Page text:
People being yanked off public streets by unmarked federal law enforcement officers with no identification (because this isn’t the place and I assume the neckbeards addicted to the 2nd Amendment to form a militia will obviously be protecting these citizens) ☡ Princess Beatrice’s wedding (because who?) ☡ Baseball bans (because that’s a sport?) ☡ Twitter hack (because Breaking Bird isn’t bad) ☡ The [forced] opening of the American school (because eternal cravenness)
- Reader J.: “Under Milk Wood! Yay! ¶ Also Typography – katexic is always a treat. ¶ Loved the Parks/Manzotti link as well, but was sorry to see Manzotti devolve into externalist mysticism at the end.
- Reader M.: “…how fun about the weird fungi–I just today got word that, although not a botanist, I was able to contribute photos of two types of fungi, Shoehorn Oyster and Leafy Brain, to the Belle Island Species Count, a project that “aims to identify and track all living organisms observed on Belle Island in Kingston, Ontario. Besides its history and spiritual significance, this small piece of land provides home to great diversity of species. By documenting the biodiversity of the island we are hoping to improve its protection.”
- Reader S.: went on an illuminating journey…thanks so much for sharing! They write:
This morning, when reading katexic clippings I became intrigued by this “xanthic laugh” of Beckett. I was trying to find deeper the origins of this phrase – it seems he took it from the original phrase in French which is “rire jaune” (yellow laugh).
But where did “rire jaune” come from?
Then I stumbled upon an article in Le Figaro (typically, politically, a right-learning newspaper but occasionally worth a read for other content) and learned that (putting aside for a moment its positive symbolism in gold) “When the yellow is dull, it becomes on the contrary the symbol of evil, of sulfur, of hell and ultimately, of betrayal. “It is associated with adultery when the sacred bonds of marriage are broken, like the sacred bonds of divine love, broken by Lucifer,” notes the Dictionary of Symbols. Thus was born during the medieval era a whole mythology around the color yellow. An imagery of the evil one, notably reinforced by the biblical figure of Judas, whom painters and customs very often represented dressed in yellow.”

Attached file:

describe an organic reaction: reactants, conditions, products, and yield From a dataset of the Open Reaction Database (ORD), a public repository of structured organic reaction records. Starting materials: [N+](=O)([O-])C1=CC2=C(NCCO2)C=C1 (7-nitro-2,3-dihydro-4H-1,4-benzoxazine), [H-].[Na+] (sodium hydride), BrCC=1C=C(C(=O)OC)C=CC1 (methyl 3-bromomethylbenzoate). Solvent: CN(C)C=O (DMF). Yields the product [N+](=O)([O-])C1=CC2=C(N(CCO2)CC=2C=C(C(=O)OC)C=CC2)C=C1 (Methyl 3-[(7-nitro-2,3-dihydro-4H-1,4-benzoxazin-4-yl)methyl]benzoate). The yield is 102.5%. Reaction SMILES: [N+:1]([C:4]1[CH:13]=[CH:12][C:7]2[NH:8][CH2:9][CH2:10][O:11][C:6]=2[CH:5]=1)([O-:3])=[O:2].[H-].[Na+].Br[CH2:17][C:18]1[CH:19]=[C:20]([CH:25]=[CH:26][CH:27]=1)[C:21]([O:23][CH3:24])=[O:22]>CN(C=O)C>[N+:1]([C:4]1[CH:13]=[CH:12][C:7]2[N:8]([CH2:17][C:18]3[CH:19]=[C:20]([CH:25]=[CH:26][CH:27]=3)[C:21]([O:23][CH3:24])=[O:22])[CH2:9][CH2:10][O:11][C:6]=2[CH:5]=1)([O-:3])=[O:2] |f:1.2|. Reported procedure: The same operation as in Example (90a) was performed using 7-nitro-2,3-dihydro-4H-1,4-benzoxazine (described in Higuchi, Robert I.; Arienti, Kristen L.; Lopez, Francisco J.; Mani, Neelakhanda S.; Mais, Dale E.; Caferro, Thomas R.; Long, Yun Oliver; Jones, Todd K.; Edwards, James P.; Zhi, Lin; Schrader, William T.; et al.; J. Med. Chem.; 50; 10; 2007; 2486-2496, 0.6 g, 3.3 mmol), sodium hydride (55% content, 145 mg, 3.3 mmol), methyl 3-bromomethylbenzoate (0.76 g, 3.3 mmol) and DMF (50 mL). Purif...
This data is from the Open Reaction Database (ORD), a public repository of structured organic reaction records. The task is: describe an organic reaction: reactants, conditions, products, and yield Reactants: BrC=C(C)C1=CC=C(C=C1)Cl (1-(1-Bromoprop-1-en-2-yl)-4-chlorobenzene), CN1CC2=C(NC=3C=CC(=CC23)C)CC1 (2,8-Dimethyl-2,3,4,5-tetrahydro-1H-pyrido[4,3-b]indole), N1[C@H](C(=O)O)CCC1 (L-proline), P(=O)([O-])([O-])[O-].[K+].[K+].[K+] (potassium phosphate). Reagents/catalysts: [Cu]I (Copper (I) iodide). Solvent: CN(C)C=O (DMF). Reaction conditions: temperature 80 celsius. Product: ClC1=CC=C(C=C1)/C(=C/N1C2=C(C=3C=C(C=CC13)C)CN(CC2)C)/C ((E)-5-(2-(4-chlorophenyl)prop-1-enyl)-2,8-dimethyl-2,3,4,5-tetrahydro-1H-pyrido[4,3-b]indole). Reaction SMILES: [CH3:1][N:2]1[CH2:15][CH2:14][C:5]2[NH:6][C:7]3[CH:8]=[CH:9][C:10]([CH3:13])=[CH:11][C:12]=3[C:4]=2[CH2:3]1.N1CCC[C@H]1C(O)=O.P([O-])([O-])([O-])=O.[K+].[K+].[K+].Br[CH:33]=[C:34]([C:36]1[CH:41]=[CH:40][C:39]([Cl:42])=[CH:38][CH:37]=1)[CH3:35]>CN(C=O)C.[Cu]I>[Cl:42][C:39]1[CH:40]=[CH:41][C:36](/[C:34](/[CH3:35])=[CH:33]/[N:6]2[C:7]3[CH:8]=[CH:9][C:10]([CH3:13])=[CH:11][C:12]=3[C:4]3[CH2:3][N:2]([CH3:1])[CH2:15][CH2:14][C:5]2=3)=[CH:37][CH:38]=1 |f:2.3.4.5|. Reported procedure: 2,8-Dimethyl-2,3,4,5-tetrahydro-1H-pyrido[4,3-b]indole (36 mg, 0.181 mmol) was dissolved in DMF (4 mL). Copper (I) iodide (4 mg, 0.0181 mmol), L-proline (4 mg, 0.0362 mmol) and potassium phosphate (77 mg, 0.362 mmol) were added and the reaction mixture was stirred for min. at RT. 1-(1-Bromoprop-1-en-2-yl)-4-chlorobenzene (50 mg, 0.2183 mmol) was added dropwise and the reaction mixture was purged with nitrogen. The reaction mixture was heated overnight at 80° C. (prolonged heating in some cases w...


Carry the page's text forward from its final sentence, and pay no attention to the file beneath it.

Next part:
Also it seems that Jews, during the Spanish Inquisition, were made to dress in yellow, a symbol of heresy and betrayal, according to Claude Duneton in “La Puce à l’oreille”…
As for the original expression, “rire jaune”, Duneton attests the locution at Oudin in 1640. He writes: “He laughs yellow like flour.” Flour does not refer here to food, but to “concealers” in slang, says Georges Planelles. It eventually becomes an expression that refers to a sort of hypocritical laugh.
And then suddenly, “xanthic laugh” made more sense.
So thanks for the little journey your katexic sent me on this morning!